A Met Broadcasts Moment

Classic Arts Features   A Met Broadcasts Moment
The second in a series marking the 75th anniversary of the the Metropolitan Opera's radio broadcasts. This month, a look at the company's tradition of broadcasting world premieres.

Next month's radio broadcast premiere of Tobias Picker's An American Tragedy on December 24th is a proper holiday present for the millions of listeners around the world as befits the 75th anniversary year of the Metropolitan Opera Radio Broadcasts.

Since 1931 when the Met Broadcasts began, eleven world premieres given by the Met have been shared with the radio audience, and five of those were the premiere performances themselves. Under the general managership of Giulio Gatti-Casazza from 1908-1935, the Met was very active in premiering new works‹nineteen operas in all. Since Met radio broadcasts only began towards the end of this period, just three of these newly premiered works were on the air. Desmond Taylor's Peter Ibbetson broadcast in part (Acts II and III) in the first Met broadcast season in March, 1932, and complete two years later in 1934. The world premiere of Louis Gruenberg's The Emperor Jones, based on a Eugene O'Neill play, was broadcast live from the Met on January 7, 1933, and the stage premiere of Howard Hanson's Merry Mount was broadcast about a year later in February, 1934. All three of these works were conducted by the great Italian maestro, Tullio Serafin, and featured a major role for the American baritone Lawrence Tibbett.

During the reign of Edward Johnson (1935-1949) as general manager, the Met was beset by financial problems that precluded much experimentation with financially unpredictable new operas. Of the three operatic world premieres that Johnson brought to the Met, only two were broadcast: Walter Damrosch's A Man Without a Country, and Bernard Rogers' The Warrior. The former was particularly noteworthy for the debut of a young soprano named Helen Traubel, while the latter, a treatment of the Samson and Delilah story, cast with young soon-to-be stars, Regina Resnik and Mack Harrell.

Rudolf Bing, general manager from 1950-1972, worked hard to modernize the Met's production standards, but was still leery of producing new works for financial reasons. He was sufficiently impressed by the music of the American composer Samuel Barber however to commission a new opera, Vanessa, which turned out to be one of the Met's more successful world premieres. Vanessa was broadcast in both 1958 and 1965. Following on this success Barber was the logical choice to compose a new opera to open the Met's new home at Lincoln Center. His Antony and Cleopatra, broadcast live on the radio, premiered on September 19, 1966, with Leontyne Price, Jess Thomas, and Justino Diaz in the leading roles of Franco Zeffirelli's elaborate production. Later that season another new work, Martin David Levy's Mourning Becomes Electra made its Met broadcast debut on April 1, 1967.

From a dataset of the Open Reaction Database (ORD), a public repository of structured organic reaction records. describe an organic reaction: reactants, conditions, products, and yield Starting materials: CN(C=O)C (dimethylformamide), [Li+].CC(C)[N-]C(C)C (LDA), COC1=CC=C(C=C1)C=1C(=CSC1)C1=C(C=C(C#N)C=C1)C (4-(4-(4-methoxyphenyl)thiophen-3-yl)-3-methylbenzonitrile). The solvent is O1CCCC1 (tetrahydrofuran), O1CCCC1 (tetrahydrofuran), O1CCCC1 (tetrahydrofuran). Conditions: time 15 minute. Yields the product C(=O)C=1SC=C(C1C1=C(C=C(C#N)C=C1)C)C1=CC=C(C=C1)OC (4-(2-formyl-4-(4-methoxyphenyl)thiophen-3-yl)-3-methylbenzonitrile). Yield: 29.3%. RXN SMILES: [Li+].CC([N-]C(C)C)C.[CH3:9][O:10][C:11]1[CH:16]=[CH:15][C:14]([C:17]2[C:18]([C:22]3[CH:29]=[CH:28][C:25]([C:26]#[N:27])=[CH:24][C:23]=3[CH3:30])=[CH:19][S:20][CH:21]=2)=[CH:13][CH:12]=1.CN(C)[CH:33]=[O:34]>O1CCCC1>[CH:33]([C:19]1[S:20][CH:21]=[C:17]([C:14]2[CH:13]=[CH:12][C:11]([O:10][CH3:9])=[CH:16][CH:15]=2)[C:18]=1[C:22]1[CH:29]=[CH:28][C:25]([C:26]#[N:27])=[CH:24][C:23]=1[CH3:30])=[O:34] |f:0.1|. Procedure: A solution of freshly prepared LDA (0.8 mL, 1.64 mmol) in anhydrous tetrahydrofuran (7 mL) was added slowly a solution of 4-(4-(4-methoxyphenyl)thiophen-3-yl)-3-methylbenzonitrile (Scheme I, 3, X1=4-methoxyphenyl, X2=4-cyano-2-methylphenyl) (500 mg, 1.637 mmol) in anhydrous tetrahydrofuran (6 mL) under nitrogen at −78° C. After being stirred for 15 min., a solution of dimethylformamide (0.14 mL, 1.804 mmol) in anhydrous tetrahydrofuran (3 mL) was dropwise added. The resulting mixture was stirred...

A quarter of a century passed before the Met presented any more world premieres. But under general manager Joseph Volpe the practice has been revived, beginning in December 1991 with John Corigliano's The Ghosts of Versailles, which was broadcast the following month. James Levine conducted with a cast including Teresa Stratas, Marilyn Horne, Håkan Hagegård, and Renée Fleming, The next season Philip Glass's The Voyage, had its world premiere performance broadcast live on October 12, 1992. The new opera was a commemoration of the 500th anniversary of the arrival of Columbus in the New World, with Tatiana Troyanos as Queen Isabella and Timothy Noble as Columbus. The Met Broadcasts greeted the new century on January 1, 2000 with John Harbison's The Great Gatsby, which had its premiere a few weeks earlier. Conducted by James Levine, the opera brought F. Scott Fitzgerald's American classic to the opera stage with Jerry Hadley, Dawn Upshaw, Susan Graham, Mark Baker, Dwayne Croft, Richard Paul Fink, and Lorraine Hunt Lieberson in major roles.

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